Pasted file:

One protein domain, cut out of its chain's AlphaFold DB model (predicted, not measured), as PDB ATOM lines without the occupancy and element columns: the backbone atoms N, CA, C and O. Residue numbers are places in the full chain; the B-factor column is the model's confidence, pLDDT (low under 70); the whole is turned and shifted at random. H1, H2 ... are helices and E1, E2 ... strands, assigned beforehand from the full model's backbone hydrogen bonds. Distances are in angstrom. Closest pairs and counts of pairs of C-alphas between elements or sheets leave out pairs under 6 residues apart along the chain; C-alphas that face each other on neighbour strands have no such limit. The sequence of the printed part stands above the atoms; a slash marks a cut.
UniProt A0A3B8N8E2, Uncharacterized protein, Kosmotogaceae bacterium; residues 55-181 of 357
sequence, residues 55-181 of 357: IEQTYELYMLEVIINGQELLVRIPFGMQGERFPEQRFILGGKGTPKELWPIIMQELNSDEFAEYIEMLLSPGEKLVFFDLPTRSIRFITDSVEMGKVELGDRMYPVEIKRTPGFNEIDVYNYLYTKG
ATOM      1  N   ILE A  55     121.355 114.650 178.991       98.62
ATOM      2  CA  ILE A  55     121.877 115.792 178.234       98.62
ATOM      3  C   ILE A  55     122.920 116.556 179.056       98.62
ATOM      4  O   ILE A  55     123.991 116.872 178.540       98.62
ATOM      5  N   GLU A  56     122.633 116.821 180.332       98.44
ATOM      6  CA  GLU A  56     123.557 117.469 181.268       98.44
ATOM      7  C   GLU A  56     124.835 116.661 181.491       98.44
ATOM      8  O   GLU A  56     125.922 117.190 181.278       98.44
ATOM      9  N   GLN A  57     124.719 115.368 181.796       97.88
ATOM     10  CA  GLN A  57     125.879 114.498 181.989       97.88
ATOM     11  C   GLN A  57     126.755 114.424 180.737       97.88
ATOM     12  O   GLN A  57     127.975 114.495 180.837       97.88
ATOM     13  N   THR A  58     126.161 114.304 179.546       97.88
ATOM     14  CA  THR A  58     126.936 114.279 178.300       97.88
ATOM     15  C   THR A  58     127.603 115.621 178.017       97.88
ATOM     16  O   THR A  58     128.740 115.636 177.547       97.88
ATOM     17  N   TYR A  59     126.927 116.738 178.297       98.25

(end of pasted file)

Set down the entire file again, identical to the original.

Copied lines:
One protein domain, cut out of its chain's AlphaFold DB model (predicted, not measured), as PDB ATOM lines without the occupancy and element columns: the backbone atoms N, CA, C and O. Residue numbers are places in the full chain; the B-factor column is the model's confidence, pLDDT (low under 70); the whole is turned and shifted at random. H1, H2 ... are helices and E1, E2 ... strands, assigned beforehand from the full model's backbone hydrogen bonds. Distances are in angstrom. Closest pairs and counts of pairs of C-alphas between elements or sheets leave out pairs under 6 residues apart along the chain; C-alphas that face each other on neighbour strands have no such limit. The sequence of the printed part stands above the atoms; a slash marks a cut.
UniProt A0A3B8N8E2, Uncharacterized protein, Kosmotogaceae bacterium; residues 55-181 of 357
sequence, residues 55-181 of 357: IEQTYELYMLEVIINGQELLVRIPFGMQGERFPEQRFILGGKGTPKELWPIIMQELNSDEFAEYIEMLLSPGEKLVFFDLPTRSIRFITDSVEMGKVELGDRMYPVEIKRTPGFNEIDVYNYLYTKG
ATOM      1  N   ILE A  55     121.355 114.650 178.991       98.62
ATOM      2  CA  ILE A  55     121.877 115.792 178.234       98.62
ATOM      3  C   ILE A  55     122.920 116.556 179.056       98.62
ATOM      4  O   ILE A  55     123.991 116.872 178.540       98.62
ATOM      5  N   GLU A  56     122.633 116.821 180.332       98.44
ATOM      6  CA  GLU A  56     123.557 117.469 181.268       98.44
ATOM      7  C   GLU A  56     124.835 116.661 181.491       98.44
ATOM      8  O   GLU A  56     125.922 117.190 181.278       98.44
ATOM      9  N   GLN A  57     124.719 115.368 181.796       97.88
ATOM     10  CA  GLN A  57     125.879 114.498 181.989       97.88
ATOM     11  C   GLN A  57     126.755 114.424 180.737       97.88
ATOM     12  O   GLN A  57     127.975 114.495 180.837       97.88
ATOM     13  N   THR A  58     126.161 114.304 179.546       97.88
ATOM     14  CA  THR A  58     126.936 114.279 178.300       97.88
ATOM     15  C   THR A  58     127.603 115.621 178.017       97.88
ATOM     16  O   THR A  58     128.740 115.636 177.547       97.88
ATOM     17  N   TYR A  59     126.927 116.738 178.297       98.25